This is Future Guy’s Doom Bunker!

The year is 2015. Unemployment still hovers around 10%. The President of the United States is Mr. T. Shrek 5 has just won the Oscar for Best Picture. At Walt Disney World, the “free admission on your birthday” and “give a day, get a Disney Day” promos are distant memories. The current promo “Buy a $200 One-Day Admission Ticket, Get A Fastpass to Mickey’s PhilharMagic” is not the big success that management had hoped. Executive bonuses are shrinking. Something must be done!

Deep in the executive restroom, while perched on a diamond-encrusted toilet in a solid gold stall, an executive comes up with a series of cost cutting measures for EPCOT! Before he can forget what they are, he grabs a piece of gold-foil Charmin from the toilet paper dispenser and scribbles out his ideas. Let’s take a trip now, through the Future World of 2015:

Spaceship Earth: The touchscreens in the ride vehicles are replaced by Etch-A-Sketches. During the descent, visitors are invited to use them to “create their own vision of the future”.

Universe of Energy: Ellen’s Energy Adventure becomes a “human-powered” attraction as the large “moving theater” ride vehicles are removed and visitors are now required to walk through the show.

Mission Space: The simulators no longer spin, or even move. Riders are told to sit in them and make spaceship noises with their mouths for five minutes.

Test Track: The complex ride vehicles are replaced with Power Wheels. The resulting ride-in which guests putt-putt through the faux-automobile testing facility at a coma-inducing three miles per hour-is billed as a more family friendly experience.

Imagination: The entire pavilion, ride and all, is shut down. Disney bills this as an opportunity for guests to “create their own experience”, since they can walk around the dark, nonfunctioning pavilion and imagine whatever they want.

The Land: Soarin’s machinery is removed, and guests are encouraged to run around in the empty warehouse-like space with their arms sticking straight out, pretending to be airplanes. The Living With The Land boat ride is also modified to become a “guest-powered experience”. Oars are installed on the boats, and riders are required to row. The plants are removed from the greenhouses, and mounds of dirt are put in their place. Disney justifies this by pointing out that the ride is called “Living With the Land” not “Living With The Stuff Growing In The Land”.

The Seas: The tanks are emptied. The windows looking into the tanks are tinted blue and decorated with painted-on fish and coral.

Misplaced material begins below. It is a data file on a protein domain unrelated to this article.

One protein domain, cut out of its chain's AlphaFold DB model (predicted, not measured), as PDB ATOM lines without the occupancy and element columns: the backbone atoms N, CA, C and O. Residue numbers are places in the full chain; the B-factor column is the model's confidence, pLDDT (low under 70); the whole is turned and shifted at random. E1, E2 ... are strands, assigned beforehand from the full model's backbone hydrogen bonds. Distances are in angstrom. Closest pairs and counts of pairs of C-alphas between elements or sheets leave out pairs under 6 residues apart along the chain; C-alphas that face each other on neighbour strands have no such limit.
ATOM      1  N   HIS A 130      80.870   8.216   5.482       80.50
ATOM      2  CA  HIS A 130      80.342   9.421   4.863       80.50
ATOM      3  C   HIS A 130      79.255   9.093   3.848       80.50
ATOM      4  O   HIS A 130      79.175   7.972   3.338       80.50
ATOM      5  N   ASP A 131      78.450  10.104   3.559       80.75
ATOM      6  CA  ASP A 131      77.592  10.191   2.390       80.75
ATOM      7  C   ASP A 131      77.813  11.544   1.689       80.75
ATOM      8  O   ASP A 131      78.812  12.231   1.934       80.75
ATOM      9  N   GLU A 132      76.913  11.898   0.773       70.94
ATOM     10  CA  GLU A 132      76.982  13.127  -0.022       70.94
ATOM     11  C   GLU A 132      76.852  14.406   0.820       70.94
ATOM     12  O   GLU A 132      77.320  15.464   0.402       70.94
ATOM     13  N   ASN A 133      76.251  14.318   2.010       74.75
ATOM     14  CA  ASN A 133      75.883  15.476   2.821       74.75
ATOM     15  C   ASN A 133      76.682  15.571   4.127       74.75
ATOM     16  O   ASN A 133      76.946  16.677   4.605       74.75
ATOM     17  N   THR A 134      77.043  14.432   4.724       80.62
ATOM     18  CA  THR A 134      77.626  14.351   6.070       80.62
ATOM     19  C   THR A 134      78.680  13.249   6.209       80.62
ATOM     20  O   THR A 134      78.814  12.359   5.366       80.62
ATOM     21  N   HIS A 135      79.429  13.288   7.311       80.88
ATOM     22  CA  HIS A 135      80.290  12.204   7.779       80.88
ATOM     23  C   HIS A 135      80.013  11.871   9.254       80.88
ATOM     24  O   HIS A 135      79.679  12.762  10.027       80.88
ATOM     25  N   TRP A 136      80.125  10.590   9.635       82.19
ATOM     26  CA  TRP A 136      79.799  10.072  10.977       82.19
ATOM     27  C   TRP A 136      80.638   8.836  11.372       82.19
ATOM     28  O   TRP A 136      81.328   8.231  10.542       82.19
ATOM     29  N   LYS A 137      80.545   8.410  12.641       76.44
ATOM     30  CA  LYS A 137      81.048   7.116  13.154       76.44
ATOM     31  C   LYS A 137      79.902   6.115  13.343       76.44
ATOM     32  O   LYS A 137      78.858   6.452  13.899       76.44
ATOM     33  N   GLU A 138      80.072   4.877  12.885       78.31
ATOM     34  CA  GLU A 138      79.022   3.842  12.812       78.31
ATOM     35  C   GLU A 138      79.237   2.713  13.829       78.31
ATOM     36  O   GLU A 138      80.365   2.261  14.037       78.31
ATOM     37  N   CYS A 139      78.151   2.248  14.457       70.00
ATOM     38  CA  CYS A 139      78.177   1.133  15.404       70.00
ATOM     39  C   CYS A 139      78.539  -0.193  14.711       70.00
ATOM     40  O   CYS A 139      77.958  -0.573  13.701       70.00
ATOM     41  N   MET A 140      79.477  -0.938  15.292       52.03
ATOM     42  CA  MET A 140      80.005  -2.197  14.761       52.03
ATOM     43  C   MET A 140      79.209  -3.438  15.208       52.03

Innoventions: The old exhibits that are currently collecting dust in the Imagination pavilion’s old upstairs ImageWorks are hauled out of storage and installed here. Except for the rainbow corridor and the pin screens, because people might actually enjoy those. When guests tire of playing with the vintage 1982 technology (none of which will be plugged in or even dusted off), they can visit the rest of Innoventions’ exhibits, which consist of a couple of repurposed McDonald’s play areas, two bouncy castles, and a row of Nintendo 64s that only have the game Star Wars: Shadows of the Empire.

The Fountain of Nations: Now just a guy with some Mentos and Diet Coke.

Are these just the insane ramblings of a guy who’s a half hour late for his lunch break? You bet they are. But if you subscribe to the “many worlds” interpretation of quantum physics, then you know that somewhere in the multiverse, they’ve already come true.

Thursday, December 10, 2009

The Seas With . . .Ariel?

I’m not too secretive about the fact that the ride-thru portion of The Seas with Nemo makes me want to bang my head against the wall of my “clam-mobile”. However, if Project Gemini had gone forward, The Seas pavilion might be home to another animated Disney character: Ariel.

What was Project Gemini, you ask? For a full overview, I encourage you to read Jim Hill’s 2003 article on the subject. Briefly, though, it was a plan to totally remake Future World to appeal to young people. There would be more thrill rides (at least two, including one called Time Racers that would be installed inside a gutted Spaceship Earth) a “Junior Autopia” for the little kids in front of Test Track, and a hedge maze between The Land and the Imagination pavilion. And trees. Lots and lots of trees. Also, The Living Seas, which at this point was being actively neglected by Disney management, would be rethemed around Ariel and the cast of The Little Mermaid.

How would this have been handled? According to the article I linked to above:

“Ariel, King Triton and Sebastian are slated to serve as the new hosts of the aptly named "Under the Sea" pavilion. The new pre-show (as well as the bulk of The Living Seas revamped exhibits) will now stress how we must all learn to live in harmony with the world's oceans. Not over-fish or pollute ... or we risk destroying this precious resource forever.

I'm told that Seabase Alpha will now be repositioned as the finale of the "Under the Sea" show. To show us all how idyllic the future could be if we really do learn to live in harmony with the ocean.”

Look, I’m no fan of The Little Mermaid, but I still have to admit that sounds a heck of a lot better than the Nemo pavilion we ended up getting. It would used popular animated characters to teach kids about the impact of human behavior on the oceans.

Come to think of it, why couldn’t they have done this with Nemo? As bad as some of the Project Gemini ideas were (turning Spaceship Earth into a Space Mountain-like ride, for example) the Seas idea was really on the right track. Of course, the pavilion might have ended up being painted pink, but that would have been a small price to pay.

Wednesday, December 9, 2009

Superman: Skinny and Pissed